We became a family of misfit toys at Easy Street. There was Jay, who was the weekend weatherman at Channel 3 at the time, who became my gay older brother after being adopted by my mom as one of her own. He came into have lunch almost every day, it seemed, and to our family gatherings as well when he wasn’t able to head back east to see his family. We went to see Heathers at Camelview when it came out in 1988 and I remember being a little flattered when I overheard Jay explaining who I was and why we went to the movie to his then-boyfriend over the phone. He had been a DJ in college and turned me on to tons of cool music.
Marty was a minister and Johnny O and Tim the flight attendant (who my mom would say was secretly my dad because we are both tall) also frequented our Thanksgivings, Christmas celebrations, and Valentines Day parties, and Dick and George, Randy, Brian, and Nick … oh, Nick. Nick would come in wearing high heels and clean our huge picture window sometimes. Nick worked at Bashas on 7th Avenue and Osborn, as well, and when I went to Phoenix College in 1989 and lived in Lanai Apartments on the corner of 7th Ave and Earll, Nick would sell me beer even though I wasn’t quite 21 yet. Occasionally he would come over after work for a beer or whatever else was happening at the time and we’d laugh for an hour before he went off to meet his flavor of the week.
When Nick died of AIDS it was crushing to me. I remember the
last time he came in for a sandwich like it was yesterday and this was 1990 or
so. It was the first time in my life I looked into the eyes of someone who was
in the process of actively dying. My friend wasn’t there anymore. The light in
his eyes was gone and the reality of AIDS became truly real for me, even though
I thought I knew how bad it was. The fact that he was even able to come in at
all was amazing, as I look back on it now. In a week or so, he was gone.
Marty died, too, and Randy, who was maybe the most handsome
guy I have ever seen in person, and Jon, who was Jay’s boyfriend after the
slightly jealous guy. Jon was awesome. He had eyes like David Bowie, although I
think Jon’s were truly two different colors and not caused by a medical
condition like Bowie’s. A gentle soul
with an amazing sense of humor, Jon also showed me the horror of AIDS when I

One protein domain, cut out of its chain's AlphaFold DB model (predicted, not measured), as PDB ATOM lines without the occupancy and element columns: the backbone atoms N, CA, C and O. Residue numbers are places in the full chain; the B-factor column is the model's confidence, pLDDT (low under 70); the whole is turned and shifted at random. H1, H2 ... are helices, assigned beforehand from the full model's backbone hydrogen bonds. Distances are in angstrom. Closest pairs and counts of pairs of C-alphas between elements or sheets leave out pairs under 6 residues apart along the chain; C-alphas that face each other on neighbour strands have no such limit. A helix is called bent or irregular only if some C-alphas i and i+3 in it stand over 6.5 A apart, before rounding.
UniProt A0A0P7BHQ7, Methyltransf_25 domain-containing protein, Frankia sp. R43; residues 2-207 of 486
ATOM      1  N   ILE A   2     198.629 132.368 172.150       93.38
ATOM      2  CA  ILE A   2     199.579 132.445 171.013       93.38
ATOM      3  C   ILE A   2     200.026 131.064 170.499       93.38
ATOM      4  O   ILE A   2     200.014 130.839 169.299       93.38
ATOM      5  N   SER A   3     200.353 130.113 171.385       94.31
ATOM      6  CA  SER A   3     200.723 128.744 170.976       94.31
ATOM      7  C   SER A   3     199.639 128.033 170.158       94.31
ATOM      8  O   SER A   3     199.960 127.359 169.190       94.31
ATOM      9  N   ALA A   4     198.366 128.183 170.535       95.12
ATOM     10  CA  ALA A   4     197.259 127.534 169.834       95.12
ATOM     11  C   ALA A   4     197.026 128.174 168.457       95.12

went to visit him in the hospital and his lungs were so full of fluid that he
was literally drowning in front of me.
So many of my friends from Easy Street died of AIDS that I
thought I might eventually get used to it, but I didn’t. Many of these guys had
become my family and I miss them to this day. Their laugh, their smiles … the
way that they accepted me for being a strange misfit, too, even though all I
had to was stop dyeing my hair and dressing funny to get people to easily
accept me. For a time, I remember wishing that I was gay because I thought
somehow it would allow me to feel even closer to my friends, but that wasn’t in
the cards for me.
Easy Street closed for good in 1995 but it wasn’t the end of my relationships with many of my friends and adopted family from there. Social media is a way I get to keep tabs on my friends, or I hear from my mom or aunt about what people are up to. Our world is so much different than it was when I was a teenage punk who would get called “faggot” 15 times a day just walking down 24th Street or Indian School Road for having pink or orange hair.
As an adult, I have done a lot of work in the non-profit
world and it brought me into the Anytown camp universe, which strives to fight
racism, bias, and bigotry in all of its forms. I have been fortunate to work
side by side with some amazing gay, lesbian, and bisexual men and women
empowering a fair amount of LGBTQ+ youth (as well as helping them to build a
huge network of allies with their peers) over the years to be who they are and
know they are loved.
As a dad, I have two gay stepchildren. Over the past few years my stepdaughter and stepson have come out and while we don’t talk about their personal lives that much, I think they know I have their back. I’m not sure they understand the depth of my understanding of the world they are just beginning to explore or how many family members from my side of things understand what they are going through as they learn about their sexuality, but I am here for them however they need me to be. I wish the world was as accepting of all people as it often pretends to be, but I know this community in Phoenix is strong and they will meet good people and allies who will be there for them when their mom and I are not.
There are so many people I could talk about here, but I also
want to protect people’s privacy, which is why I haven’t used last names.
People who are currently in my life, which can be a little public at times,
might not want to be mentioned in a public way. The last thing I want is for
this to hurt anyone. For me, this is all about love and being thankful.
Being accepted is one of the best gifts we can receive from another human being and I have never felt like I wasn’t accepted by this community. I wish more people were more accepting, yes, but I also know that everyone comes to the realization that people are people in their own way. I was watching the utterly amazing show, Fleabag, the other day, and yes, I know, I’m late to the game, but there is a scene where Kristin Scott Thomas’s character tells Phoebe Waller-Bridge’s character, “People are all we’ve got.” I agree with that.
I’m thankful to have lived the life I did and to have been, at least for me, a small part of the gay community since a long time ago. This is why I feel so honored to write for Echo and to get to tell the stories I do. Thank you for reading and thank you for giving me this privilege.